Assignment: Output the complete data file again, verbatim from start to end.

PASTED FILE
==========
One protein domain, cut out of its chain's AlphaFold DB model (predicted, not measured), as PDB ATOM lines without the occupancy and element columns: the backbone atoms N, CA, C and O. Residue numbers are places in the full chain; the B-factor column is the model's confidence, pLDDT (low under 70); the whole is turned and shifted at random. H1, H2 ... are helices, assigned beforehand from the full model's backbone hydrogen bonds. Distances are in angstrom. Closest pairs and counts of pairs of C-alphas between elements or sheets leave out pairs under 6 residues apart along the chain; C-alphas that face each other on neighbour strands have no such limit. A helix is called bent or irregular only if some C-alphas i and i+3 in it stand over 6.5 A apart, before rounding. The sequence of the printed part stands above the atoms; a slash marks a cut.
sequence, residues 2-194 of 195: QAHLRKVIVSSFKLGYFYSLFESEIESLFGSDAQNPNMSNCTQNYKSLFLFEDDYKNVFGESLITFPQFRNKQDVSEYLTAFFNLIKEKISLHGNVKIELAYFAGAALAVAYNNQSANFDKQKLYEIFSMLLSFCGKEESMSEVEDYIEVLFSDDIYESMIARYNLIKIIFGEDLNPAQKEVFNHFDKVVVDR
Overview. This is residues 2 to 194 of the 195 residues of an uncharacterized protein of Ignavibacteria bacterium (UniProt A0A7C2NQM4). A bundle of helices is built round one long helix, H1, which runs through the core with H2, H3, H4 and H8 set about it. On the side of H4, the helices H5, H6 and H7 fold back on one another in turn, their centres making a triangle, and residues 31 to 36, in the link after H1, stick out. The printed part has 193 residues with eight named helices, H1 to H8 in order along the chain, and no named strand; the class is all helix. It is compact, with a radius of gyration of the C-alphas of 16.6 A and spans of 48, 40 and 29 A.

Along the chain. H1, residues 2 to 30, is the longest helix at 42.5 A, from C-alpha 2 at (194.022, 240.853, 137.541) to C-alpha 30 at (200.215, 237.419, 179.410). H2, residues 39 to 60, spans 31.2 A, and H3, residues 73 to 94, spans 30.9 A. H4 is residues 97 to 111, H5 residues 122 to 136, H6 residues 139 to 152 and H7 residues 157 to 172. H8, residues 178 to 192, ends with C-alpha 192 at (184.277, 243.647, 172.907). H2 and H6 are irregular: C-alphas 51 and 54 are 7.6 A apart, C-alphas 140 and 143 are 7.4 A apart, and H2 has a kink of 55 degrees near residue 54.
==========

One protein domain, cut out of its chain's AlphaFold DB model (predicted, not measured), as PDB ATOM lines without the occupancy and element columns: the backbone atoms N, CA, C and O. Residue numbers are places in the full chain; the B-factor column is the model's confidence, pLDDT (low under 70); the whole is turned and shifted at random. H1, H2 ... are helices, assigned beforehand from the full model's backbone hydrogen bonds. Distances are in angstrom. Closest pairs and counts of pairs of C-alphas between elements or sheets leave out pairs under 6 residues apart along the chain; C-alphas that face each other on neighbour strands have no such limit. A helix is called bent or irregular only if some C-alphas i and i+3 in it stand over 6.5 A apart, before rounding. The sequence of the printed part stands above the atoms; a slash marks a cut.
sequence, residues 2-194 of 195: QAHLRKVIVSSFKLGYFYSLFESEIESLFGSDAQNPNMSNCTQNYKSLFLFEDDYKNVFGESLITFPQFRNKQDVSEYLTAFFNLIKEKISLHGNVKIELAYFAGAALAVAYNNQSANFDKQKLYEIFSMLLSFCGKEESMSEVEDYIEVLFSDDIYESMIARYNLIKIIFGEDLNPAQKEVFNHFDKVVVDR
Overview. This is residues 2 to 194 of the 195 residues of an uncharacterized protein of Ignavibacteria bacterium (UniProt A0A7C2NQM4). A bundle of helices is built round one long helix, H1, which runs through the core with H2, H3, H4 and H8 set about it. On the side of H4, the helices H5, H6 and H7 fold back on one another in turn, their centres making a triangle, and residues 31 to 36, in the link after H1, stick out. The printed part has 193 residues with eight named helices, H1 to H8 in order along the chain, and no named strand; the class is all helix. It is compact, with a radius of gyration of the C-alphas of 16.6 A and spans of 48, 40 and 29 A.

Along the chain. H1, residues 2 to 30, is the longest helix at 42.5 A, from C-alpha 2 at (194.022, 240.853, 137.541) to C-alpha 30 at (200.215, 237.419, 179.410). H2, residues 39 to 60, spans 31.2 A, and H3, residues 73 to 94, spans 30.9 A. H4 is residues 97 to 111, H5 residues 122 to 136, H6 residues 139 to 152 and H7 residues 157 to 172. H8, residues 178 to 192, ends with C-alpha 192 at (184.277, 243.647, 172.907). H2 and H6 are irregular: C-alphas 51 and 54 are 7.6 A apart, C-alphas 140 and 143 are 7.4 A apart, and H2 has a kink of 55 degrees near residue 54.